Innovation: the key to unleashing Australia’s potential

Dr Larry R Marshall, CSIRO Chief Executive   By Dr Larry Marshall, Chief Executive, CSIRO

Over the past decade, science, technology and innovation have become increasingly important to Australia’s foreign policy, and the foreign policies of our major trading partners.

Australia is lucky enough to have a collection of prodigious scientific minds acting as ambassadors for our nation’s innovation expertise. They connect us to global knowledge and boost our influence in the world.

As the national research agency, CSIRO  plays a significant role in Australia’s international engagement and provides advice that supports decision-making across the Government’s international engagement agenda.

For example, the challenges facing governments today often have a technical dimension and the solutions regularly rely on scientific research at a global scale in areas such as renewable energy, digital disruption, cybersecurity, environmental change, the re-invention of manufacturing & mining, and food security.

Australia’s research and technology sector delivers these solutions and I’m pleased that CSIRO, as part of this group, is able to contribute our expertise to the development of Australia’s forthcoming Foreign Policy White Paper.

The Government looks to Australian research and industry to push the boundaries of knowledge into new places. It rightly expects our science to enable innovation to be globally competitive, drive productivity growth and re-invigorate established industries; as well as create new industries based on emerging science and technologies.

CSIRO helped Medical Development International move into the European market by creating a new, scalable and reliable manufacturing process for their Penthrox ‘green whistle’ pain-relieving drug.

This is why CSIRO has identified ‘Global Outlook: National Benefit’ as a key pillar of our Strategy 2020, where our vision is to be Australia’s innovation catalyst and boost our country’s innovation performance. In alignment with the government, we’re delivering connectivity to the global science and technology frontier; as well as accessing new markets for Australian innovation.

To support this mission CSIRO’s dedicated Global division is building strong partnerships with our colleagues in internationally-focused government departments, particularly DFAT and Austrade.

CSIRO worked in more than 100 countries in 2016 and we are expanding our footprint offshore to help facilitate the two-way flow of ideas and innovations between Australia and the rest of the world.

Solar research facility, Newcastle - 2011
CSIRO’s solar technology will be used for a heliostat field in Japan.

The doors to our office in the United States’ Silicon Valley will soon be open, placing Australia’s scientific expertise in a market that’s accustomed to and hungry for accelerated invention. By providing a gateway to the US for our industry and research partners we can unleash Australia’s potential and facilitate investment into our economy through commercialised innovation. We are also working on an expanded footprint in South East Asia and China in 2017/18.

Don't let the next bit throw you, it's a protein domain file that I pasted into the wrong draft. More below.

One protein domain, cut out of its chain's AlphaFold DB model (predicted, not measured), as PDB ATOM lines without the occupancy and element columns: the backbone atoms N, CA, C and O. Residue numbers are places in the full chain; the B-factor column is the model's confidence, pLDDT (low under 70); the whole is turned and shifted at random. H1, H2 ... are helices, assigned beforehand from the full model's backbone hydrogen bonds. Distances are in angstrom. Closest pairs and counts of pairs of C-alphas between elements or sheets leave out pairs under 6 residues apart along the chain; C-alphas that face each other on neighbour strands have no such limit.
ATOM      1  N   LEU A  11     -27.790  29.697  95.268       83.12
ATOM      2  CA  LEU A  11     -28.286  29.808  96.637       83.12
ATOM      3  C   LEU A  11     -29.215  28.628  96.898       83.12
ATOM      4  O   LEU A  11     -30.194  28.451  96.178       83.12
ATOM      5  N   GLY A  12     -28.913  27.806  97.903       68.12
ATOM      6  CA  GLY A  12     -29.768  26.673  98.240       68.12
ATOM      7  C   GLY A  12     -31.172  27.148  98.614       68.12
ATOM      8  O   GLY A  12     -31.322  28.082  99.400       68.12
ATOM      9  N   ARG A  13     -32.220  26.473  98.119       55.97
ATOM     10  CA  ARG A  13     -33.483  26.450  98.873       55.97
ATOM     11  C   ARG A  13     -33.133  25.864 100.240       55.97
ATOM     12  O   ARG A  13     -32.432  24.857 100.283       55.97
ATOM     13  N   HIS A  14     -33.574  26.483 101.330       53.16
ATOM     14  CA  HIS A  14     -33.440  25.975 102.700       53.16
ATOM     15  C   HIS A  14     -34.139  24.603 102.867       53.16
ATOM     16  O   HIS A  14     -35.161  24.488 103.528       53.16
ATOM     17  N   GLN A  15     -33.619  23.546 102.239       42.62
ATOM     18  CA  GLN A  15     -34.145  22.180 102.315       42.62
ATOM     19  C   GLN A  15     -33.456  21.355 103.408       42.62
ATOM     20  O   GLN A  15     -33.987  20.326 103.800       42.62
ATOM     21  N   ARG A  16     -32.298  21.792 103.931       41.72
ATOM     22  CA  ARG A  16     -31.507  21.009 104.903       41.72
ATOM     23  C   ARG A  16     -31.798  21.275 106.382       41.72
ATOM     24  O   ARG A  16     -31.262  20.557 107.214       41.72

Australia is great at invention. CSIRO is already a global leader in a range of research areas, and our discoveries are used daily in all corners of the globe – including fast WiFi, the world’s best cotton, extended wear contact lenses and polymer banknotes.

We need to translate more of our inventions into international partnerships and investment opportunities so our unique, home-grown ideas can make the world a better place for everybody. The White Paper will guide us to achieve this by providing a roadmap and the focus we need to boost Australia’s international engagement.

The ‘Outback Rover’, a prototype autonomous vehicle developed by CSIRO, helps to calibrate satellites for the European Space Agency.

Dr Larry Marshall is Chief Executive of CSIRO, Australia’s national science agency and innovation catalyst. For almost a century, CSIRO has translated excellent science into profound impact for the benefit of all Australians and the world. This impact has come in the form of fast WiFi, plastic banknotes, extended wear contact lenses and Aerogard insect repellent, just to name a few.

Larry is a scientist, technology innovator and business leader with a wealth of experience in creating new value and impact with science. He was born in Sydney and received his PhD in physics at Macquarie University, completing part of it while studying at Stanford University in the US.

He began his career in the USA, licensing his work with lasers to create a range of healthcare solutions in ophthalmology. He has held senior leadership positions, including as founder and as CEO, at companies in biotechnology, photonics, telecommunications and semiconductors, including Light Solutions, Iridex, Iriderm, Lightbit, Translucent, AOC, Intersymbol and Arasor. He was Managing Director of Southern Cross Ventures, an early stage VC firm based in Silicon Valley, Shanghai and Sydney, specialising in growing Australian technology companies in Asia and the US.

He has more than 100 peer reviewed publications and conference papers, holds 20 patents, and has served on 20 boards of high tech companies operating in the US, Australia and China. 

He has been a passionate supporter of Australian innovation, returning to Australia to take up the leadership of CSIRO, which he believes is essential to pivot Australia’s economy.

One thought on “Innovation: the key to unleashing Australia’s potential

  1. We need more money put into innovation in the solar industry. It’s more or less been static for it’s entire lifetime! Would be great to see some ground-breaking solar technologies become part of the regular energy consumption mix.

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